Fathers, don’t stir up anger in your children, but bring them up in the training and instruction of the Lord.1
This past week our local news has featured more than a couple articles on unruly teenagers participating in disrespectful, destructive, and even violent manners. All comments toward these actions seem to ring the same, “Where are the parents?”. These children’s behaviors fall strongly on the way they are being raised and the shame falls on the parents. In many of these cases, an absence of fatherhood in the home has left wives and mothers with unnecessary burdens, and the church and culture are left with unloved, undisciplined and unruly young men and women.
In the story of David's succession in the Bible, we see the results of both wise and foolish fatherhood. David's inconsistencies as a father were vividly displayed in the way he dealt with his sons, and each one bore severe consequences. David's regular failure to discipline his children is highlighted in 1 Kings 1:6: But his father had never once infuriated him by asking, “Why did you do that?” David indulged his son Adonijah, and the result was a spoiled and disobedient son who eventually turned into an entitled young man. His son, Amnon, was lustful, devious, immature, and violent; an undisciplined child that had grown into an evil man. In 2 Samuel 13, David did not deal with his son Absalom's heart, and he grew bitter. It eventually led to Absalom's death. Like Eli before him (1 Sam. 3), David knew about the evil of his children yet consistently neglected to correct them.
Too often fathers are afraid to "displease" their children: especially with teenagers there is often a fear that they will react if a father imposes correction and restrictions. But the Bible is clear, and we must discipline our children (Eph. 6:4) because a child left undisciplined today will become the bane of society tomorrow. David was not a good example to his children and his sons reflected David’s sins. Despite all David's failures to discipline his sons and be an example to them, he is not without merit. He was still a man after God's own heart (Acts 13:22). He did teach one son though, Solomon. Solomon's Proverbs indicate that David taught him the fear of the Lord as a child.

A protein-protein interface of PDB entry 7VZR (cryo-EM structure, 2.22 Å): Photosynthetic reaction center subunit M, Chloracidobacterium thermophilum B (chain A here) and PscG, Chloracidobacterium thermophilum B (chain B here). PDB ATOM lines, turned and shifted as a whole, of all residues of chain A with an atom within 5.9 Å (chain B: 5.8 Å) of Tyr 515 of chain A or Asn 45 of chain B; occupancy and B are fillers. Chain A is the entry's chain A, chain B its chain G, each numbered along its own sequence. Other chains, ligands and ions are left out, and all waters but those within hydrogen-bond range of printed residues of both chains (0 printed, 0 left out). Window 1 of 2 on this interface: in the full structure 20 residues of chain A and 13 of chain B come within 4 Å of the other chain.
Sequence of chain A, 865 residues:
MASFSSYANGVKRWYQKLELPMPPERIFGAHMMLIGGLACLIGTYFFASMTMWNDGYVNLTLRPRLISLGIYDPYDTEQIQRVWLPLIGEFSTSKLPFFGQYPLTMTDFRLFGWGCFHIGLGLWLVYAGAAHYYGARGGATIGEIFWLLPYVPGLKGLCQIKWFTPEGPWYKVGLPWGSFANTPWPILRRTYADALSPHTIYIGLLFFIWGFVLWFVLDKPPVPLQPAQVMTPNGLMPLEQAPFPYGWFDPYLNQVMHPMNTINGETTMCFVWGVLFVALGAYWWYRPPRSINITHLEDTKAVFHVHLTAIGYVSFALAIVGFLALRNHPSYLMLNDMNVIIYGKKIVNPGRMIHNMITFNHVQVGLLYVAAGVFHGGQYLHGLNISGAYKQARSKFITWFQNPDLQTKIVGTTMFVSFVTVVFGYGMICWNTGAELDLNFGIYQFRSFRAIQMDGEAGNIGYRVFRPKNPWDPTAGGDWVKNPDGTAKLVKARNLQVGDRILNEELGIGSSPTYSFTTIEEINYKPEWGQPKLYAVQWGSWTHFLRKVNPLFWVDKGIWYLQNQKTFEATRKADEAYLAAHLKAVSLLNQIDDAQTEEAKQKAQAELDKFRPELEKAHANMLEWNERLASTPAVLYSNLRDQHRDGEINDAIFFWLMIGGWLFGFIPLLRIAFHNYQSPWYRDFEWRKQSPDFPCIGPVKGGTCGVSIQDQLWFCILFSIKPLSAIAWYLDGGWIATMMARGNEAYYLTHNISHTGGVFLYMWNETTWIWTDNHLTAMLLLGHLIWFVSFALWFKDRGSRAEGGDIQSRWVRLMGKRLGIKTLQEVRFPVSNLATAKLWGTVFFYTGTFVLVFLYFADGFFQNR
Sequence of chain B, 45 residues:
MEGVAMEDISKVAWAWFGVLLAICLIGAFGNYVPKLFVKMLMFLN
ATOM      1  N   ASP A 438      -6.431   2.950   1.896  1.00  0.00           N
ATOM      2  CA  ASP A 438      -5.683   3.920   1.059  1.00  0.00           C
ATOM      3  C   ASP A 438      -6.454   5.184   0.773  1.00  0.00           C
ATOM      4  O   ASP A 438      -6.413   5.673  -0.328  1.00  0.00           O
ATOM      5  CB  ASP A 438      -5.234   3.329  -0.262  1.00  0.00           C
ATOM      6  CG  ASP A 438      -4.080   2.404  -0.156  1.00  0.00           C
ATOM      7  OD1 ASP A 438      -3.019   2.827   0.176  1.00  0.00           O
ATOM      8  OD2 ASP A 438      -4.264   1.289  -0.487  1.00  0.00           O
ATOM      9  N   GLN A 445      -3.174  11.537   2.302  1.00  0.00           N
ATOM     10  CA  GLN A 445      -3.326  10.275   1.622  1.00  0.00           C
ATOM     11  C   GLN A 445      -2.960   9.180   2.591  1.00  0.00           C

In many ways David is like many fathers today, but God never intended to make David our ultimate example. His failures showed the need for a perfect King and a perfect Father.
God promised that this King would be from David's line and would rule in righteousness reflecting the perfect, loving rule of his Heavenly Father (2 Sam. 7:12-15). The true Son of David, Jesus Christ, redeemed David's fatherhood and all fatherhood, and through His death and resurrection. Now, Christian fathers are able to reflect God's fatherhood towards their own children.2
Suggested Prayer: Dear Heavenly Father, raising my children for you in a sinful world has proved to be very difficult. I ask that you give me the wisdom to guide their young heart toward you so that their actions will always reflect you in me. Help me to be consistent and always discipline in love. In Jesus’ name, Amen.
1. Ephesians 6:4 (CSB).
2. “Lessons for Christian Fathers” by Gavin Peacock.
Today’s Encounter was written by: Veronica B.
All articles on this website are written by
Richard (Dick) Innes unless otherwise stated.